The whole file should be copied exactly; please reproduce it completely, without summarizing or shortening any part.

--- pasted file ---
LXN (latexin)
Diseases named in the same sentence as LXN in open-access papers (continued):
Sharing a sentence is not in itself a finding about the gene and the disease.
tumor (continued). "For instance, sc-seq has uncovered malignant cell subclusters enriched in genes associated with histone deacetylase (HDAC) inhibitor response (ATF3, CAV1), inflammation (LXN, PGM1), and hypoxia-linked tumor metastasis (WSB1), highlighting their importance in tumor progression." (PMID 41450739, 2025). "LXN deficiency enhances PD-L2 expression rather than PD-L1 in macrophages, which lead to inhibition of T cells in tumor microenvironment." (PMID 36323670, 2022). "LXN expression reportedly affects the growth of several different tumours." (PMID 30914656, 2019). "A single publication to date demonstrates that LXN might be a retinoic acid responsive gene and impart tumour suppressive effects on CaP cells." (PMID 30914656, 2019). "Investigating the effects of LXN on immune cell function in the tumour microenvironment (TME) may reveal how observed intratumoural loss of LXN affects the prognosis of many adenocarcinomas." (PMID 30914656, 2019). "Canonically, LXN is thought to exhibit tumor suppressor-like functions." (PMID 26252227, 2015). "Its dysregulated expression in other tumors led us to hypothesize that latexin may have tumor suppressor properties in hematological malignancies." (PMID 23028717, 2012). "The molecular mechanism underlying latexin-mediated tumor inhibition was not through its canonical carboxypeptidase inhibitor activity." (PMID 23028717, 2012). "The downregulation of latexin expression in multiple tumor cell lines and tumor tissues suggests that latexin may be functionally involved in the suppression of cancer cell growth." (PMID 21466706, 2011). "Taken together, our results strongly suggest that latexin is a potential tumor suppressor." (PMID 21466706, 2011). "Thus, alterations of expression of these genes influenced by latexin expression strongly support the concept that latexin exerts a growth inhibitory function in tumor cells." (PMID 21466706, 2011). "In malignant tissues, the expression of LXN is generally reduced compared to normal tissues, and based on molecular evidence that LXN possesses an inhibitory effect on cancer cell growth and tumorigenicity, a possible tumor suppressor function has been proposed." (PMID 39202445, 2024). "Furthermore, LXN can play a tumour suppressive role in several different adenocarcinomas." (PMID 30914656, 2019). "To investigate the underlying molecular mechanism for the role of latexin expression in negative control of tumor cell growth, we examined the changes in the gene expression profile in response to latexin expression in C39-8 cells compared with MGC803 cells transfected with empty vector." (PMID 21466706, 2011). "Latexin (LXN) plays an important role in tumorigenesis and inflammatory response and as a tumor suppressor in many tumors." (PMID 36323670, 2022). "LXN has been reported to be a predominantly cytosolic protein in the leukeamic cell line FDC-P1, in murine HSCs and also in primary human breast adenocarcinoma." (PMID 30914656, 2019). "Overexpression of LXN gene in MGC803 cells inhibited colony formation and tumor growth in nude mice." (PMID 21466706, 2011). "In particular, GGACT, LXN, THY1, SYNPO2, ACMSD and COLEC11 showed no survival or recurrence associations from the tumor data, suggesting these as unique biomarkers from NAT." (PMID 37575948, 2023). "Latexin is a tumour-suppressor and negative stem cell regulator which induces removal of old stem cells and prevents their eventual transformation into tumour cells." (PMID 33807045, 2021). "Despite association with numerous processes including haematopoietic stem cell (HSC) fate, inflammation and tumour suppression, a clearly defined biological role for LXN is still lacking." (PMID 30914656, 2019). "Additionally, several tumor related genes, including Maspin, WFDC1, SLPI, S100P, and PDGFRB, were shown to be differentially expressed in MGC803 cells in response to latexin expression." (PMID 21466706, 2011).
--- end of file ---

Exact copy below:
LXN (latexin)
Diseases named in the same sentence as LXN in open-access papers (continued):
Sharing a sentence is not in itself a finding about the gene and the disease.
tumor (continued). "For instance, sc-seq has uncovered malignant cell subclusters enriched in genes associated with histone deacetylase (HDAC) inhibitor response (ATF3, CAV1), inflammation (LXN, PGM1), and hypoxia-linked tumor metastasis (WSB1), highlighting their importance in tumor progression." (PMID 41450739, 2025). "LXN deficiency enhances PD-L2 expression rather than PD-L1 in macrophages, which lead to inhibition of T cells in tumor microenvironment." (PMID 36323670, 2022). "LXN expression reportedly affects the growth of several different tumours." (PMID 30914656, 2019). "A single publication to date demonstrates that LXN might be a retinoic acid responsive gene and impart tumour suppressive effects on CaP cells." (PMID 30914656, 2019). "Investigating the effects of LXN on immune cell function in the tumour microenvironment (TME) may reveal how observed intratumoural loss of LXN affects the prognosis of many adenocarcinomas." (PMID 30914656, 2019). "Canonically, LXN is thought to exhibit tumor suppressor-like functions." (PMID 26252227, 2015). "Its dysregulated expression in other tumors led us to hypothesize that latexin may have tumor suppressor properties in hematological malignancies." (PMID 23028717, 2012). "The molecular mechanism underlying latexin-mediated tumor inhibition was not through its canonical carboxypeptidase inhibitor activity." (PMID 23028717, 2012). "The downregulation of latexin expression in multiple tumor cell lines and tumor tissues suggests that latexin may be functionally involved in the suppression of cancer cell growth." (PMID 21466706, 2011). "Taken together, our results strongly suggest that latexin is a potential tumor suppressor." (PMID 21466706, 2011). "Thus, alterations of expression of these genes influenced by latexin expression strongly support the concept that latexin exerts a growth inhibitory function in tumor cells." (PMID 21466706, 2011). "In malignant tissues, the expression of LXN is generally reduced compared to normal tissues, and based on molecular evidence that LXN possesses an inhibitory effect on cancer cell growth and tumorigenicity, a possible tumor suppressor function has been proposed." (PMID 39202445, 2024). "Furthermore, LXN can play a tumour suppressive role in several different adenocarcinomas." (PMID 30914656, 2019). "To investigate the underlying molecular mechanism for the role of latexin expression in negative control of tumor cell growth, we examined the changes in the gene expression profile in response to latexin expression in C39-8 cells compared with MGC803 cells transfected with empty vector." (PMID 21466706, 2011). "Latexin (LXN) plays an important role in tumorigenesis and inflammatory response and as a tumor suppressor in many tumors." (PMID 36323670, 2022). "LXN has been reported to be a predominantly cytosolic protein in the leukeamic cell line FDC-P1, in murine HSCs and also in primary human breast adenocarcinoma." (PMID 30914656, 2019). "Overexpression of LXN gene in MGC803 cells inhibited colony formation and tumor growth in nude mice." (PMID 21466706, 2011). "In particular, GGACT, LXN, THY1, SYNPO2, ACMSD and COLEC11 showed no survival or recurrence associations from the tumor data, suggesting these as unique biomarkers from NAT." (PMID 37575948, 2023). "Latexin is a tumour-suppressor and negative stem cell regulator which induces removal of old stem cells and prevents their eventual transformation into tumour cells." (PMID 33807045, 2021). "Despite association with numerous processes including haematopoietic stem cell (HSC) fate, inflammation and tumour suppression, a clearly defined biological role for LXN is still lacking." (PMID 30914656, 2019). "Additionally, several tumor related genes, including Maspin, WFDC1, SLPI, S100P, and PDGFRB, were shown to be differentially expressed in MGC803 cells in response to latexin expression." (PMID 21466706, 2011).